Feels like Camping


vehicle in woods

Settling into our new neighborhood

When we moved to Canada for my four-month fellowship, we packed up the car, leaving a lot of room.

You can tell a lot about a person by what she packs for 16 weeks.

I took one small suitcase: a carry-on.

So did husband.

We packed a stash of gear we need for work: computers, ipads, and a printer.

I took a few books and a few documents, knowing that most of my written material is tucked away in my computer or on some hard drive.

For the kitchen, I packed my two best knives and the fancy ultra cooking pot—a sophisticated version of the crock pot.

At the last minute I figured we better pack pillows, a blanket, sheets and towels—just in the case the furnished house didn’t include bedding and bath items.

We made sure we had walking shoes and trekking poles: Vancouver Island is a haven for hikers.

Turns out we feel like we’re camping.

The house has many modern essentials: heat and light, gas and electricity, hot water and refrigerator, and washer and dryer.

And there are beds and sofas and chairs and tables and dishes and silverware and pans and microwave.

But it feels like camping when you don’t have a water pitcher, a colander or a potato peeler.

We found no storage containers for leftovers and had no clue where to stash trash and recycling.

When we buy packaged items, I save the plastic and cardboard: now I have makeshift tubs for storage.

I’ve repurposed shot glasses and drinking mugs for pens and toothbrushes.

Like camping, you learn about yourself when you move away from your home.

You learn what you take for granted.

I really miss my cast-iron skillet, handy for sautéing and oven-baked vegetables.

I miss my outdoor gas grille where I braise fish and chicken.

I miss the birds who chirp each morning and the crows that alight on our roof on their way to the Columbia River.

I miss having coffee with my chums.

I miss bicycling: we left our bikes at home because our house sits high on a steep hill.

But that steep hill also means I get to see deer every morning while I walk through a cedar wood with neatly forged pathways.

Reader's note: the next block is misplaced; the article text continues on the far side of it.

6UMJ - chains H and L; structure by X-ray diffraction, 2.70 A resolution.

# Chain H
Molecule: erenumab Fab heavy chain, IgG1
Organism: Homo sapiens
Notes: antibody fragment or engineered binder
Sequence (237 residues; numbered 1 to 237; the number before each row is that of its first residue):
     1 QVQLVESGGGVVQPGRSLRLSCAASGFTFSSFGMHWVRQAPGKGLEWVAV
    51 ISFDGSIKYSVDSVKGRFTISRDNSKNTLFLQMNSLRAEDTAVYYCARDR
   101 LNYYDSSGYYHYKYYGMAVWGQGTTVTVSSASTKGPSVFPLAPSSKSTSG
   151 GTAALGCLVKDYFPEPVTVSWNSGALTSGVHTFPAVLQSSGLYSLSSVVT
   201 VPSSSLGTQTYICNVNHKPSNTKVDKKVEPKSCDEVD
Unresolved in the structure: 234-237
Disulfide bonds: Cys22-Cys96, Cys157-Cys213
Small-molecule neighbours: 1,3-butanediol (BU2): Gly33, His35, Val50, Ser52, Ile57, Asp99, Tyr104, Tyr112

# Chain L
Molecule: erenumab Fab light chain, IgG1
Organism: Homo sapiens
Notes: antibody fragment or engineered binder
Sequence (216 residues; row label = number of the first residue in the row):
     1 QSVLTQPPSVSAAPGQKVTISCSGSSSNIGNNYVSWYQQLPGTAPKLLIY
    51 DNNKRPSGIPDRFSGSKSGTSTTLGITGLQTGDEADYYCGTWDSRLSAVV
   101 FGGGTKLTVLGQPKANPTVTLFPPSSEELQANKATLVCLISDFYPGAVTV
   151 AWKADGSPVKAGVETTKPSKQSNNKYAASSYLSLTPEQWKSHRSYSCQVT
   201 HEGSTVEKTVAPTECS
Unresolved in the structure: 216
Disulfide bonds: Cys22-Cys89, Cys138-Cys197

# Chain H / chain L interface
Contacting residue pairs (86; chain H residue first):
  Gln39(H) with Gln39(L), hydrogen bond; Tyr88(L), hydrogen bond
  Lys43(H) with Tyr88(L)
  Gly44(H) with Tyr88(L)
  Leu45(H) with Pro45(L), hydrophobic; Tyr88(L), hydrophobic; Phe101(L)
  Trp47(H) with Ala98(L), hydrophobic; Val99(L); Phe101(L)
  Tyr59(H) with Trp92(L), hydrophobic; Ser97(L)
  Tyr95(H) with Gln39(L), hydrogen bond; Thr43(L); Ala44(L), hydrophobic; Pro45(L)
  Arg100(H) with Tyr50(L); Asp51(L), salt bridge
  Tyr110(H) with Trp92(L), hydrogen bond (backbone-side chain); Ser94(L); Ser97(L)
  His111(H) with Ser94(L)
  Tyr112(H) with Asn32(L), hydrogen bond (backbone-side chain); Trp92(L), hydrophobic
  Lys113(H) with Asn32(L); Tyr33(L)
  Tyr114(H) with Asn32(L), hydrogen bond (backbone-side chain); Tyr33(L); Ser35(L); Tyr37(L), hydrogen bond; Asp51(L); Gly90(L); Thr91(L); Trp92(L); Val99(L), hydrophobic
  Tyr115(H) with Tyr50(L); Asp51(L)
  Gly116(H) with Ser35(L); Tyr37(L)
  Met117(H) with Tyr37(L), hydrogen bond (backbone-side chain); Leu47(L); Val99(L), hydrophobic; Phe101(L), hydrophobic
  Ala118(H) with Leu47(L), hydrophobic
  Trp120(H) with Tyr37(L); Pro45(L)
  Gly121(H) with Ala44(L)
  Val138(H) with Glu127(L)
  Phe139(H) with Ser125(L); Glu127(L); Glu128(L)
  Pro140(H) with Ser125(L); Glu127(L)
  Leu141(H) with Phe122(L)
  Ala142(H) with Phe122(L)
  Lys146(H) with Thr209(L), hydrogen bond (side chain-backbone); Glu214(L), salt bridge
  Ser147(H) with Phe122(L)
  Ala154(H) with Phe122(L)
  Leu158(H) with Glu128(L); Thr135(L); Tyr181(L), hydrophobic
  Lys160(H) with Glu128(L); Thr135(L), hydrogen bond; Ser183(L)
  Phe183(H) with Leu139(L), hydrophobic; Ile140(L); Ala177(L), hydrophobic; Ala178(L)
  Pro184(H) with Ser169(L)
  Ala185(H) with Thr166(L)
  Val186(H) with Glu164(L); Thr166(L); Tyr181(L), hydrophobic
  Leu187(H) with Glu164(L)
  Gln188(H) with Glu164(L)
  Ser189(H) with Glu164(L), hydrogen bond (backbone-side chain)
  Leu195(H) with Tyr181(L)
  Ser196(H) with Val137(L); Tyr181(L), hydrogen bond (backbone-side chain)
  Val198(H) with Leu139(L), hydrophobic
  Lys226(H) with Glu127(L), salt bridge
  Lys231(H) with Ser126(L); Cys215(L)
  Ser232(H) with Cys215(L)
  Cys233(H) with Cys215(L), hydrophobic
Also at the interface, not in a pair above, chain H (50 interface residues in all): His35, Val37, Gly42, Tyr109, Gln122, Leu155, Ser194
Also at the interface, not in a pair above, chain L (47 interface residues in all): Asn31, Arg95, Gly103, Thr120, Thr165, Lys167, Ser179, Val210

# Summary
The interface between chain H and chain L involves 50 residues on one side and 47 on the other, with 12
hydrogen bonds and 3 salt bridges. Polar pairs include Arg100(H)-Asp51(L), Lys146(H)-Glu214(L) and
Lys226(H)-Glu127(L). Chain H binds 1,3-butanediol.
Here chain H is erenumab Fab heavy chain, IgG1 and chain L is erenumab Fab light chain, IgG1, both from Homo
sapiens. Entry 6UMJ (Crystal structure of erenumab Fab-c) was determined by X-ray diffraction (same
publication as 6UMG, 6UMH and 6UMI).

And we get to meet new friends when we try coffee and pastry at local cafes.

We greet new critters mid-morning: Steller jays and woodpeckers, and sweet little finch-like foul that hide in our neighbors’ trees and flutter when we walk by.

We walk past homes with campers, and I take a photo of one that looks like it is rooted to the ground.

My husband swears that the Canadian crows speak a different dialect than the ones back home.

Makes sense to me.


20 October 2019

Vancouver Island

Photo by the author














About Cynthia Coleman Emery

Professor and researcher at Portland State University who studies science communication, particularly issues that impact American Indians. Dr. Coleman is an enrolled citizen of the Osage Nation.
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3 Responses to Feels like Camping

  1. Cynthia, we also feel as though we are camping. Moving does that. Your post is so evocative! And yes, crows, and some other birds, do have regional dialects.

    Liked by 1 person

  2. Michael: thanks–I take the crow dialect at face (voice?) value–of course the dialect is different, yes? I feel like such a baby in this new environment, especially a first world habitus–what do I have the complain about? Still: there’s an underlying stress with THE NEW and foreign, but that’s tempered by excitement. Thanks for checking in XX00

    Liked by 1 person

  3. LOL! Crows in India have regional dialects as well.
    Yes, stress!

    Liked by 1 person

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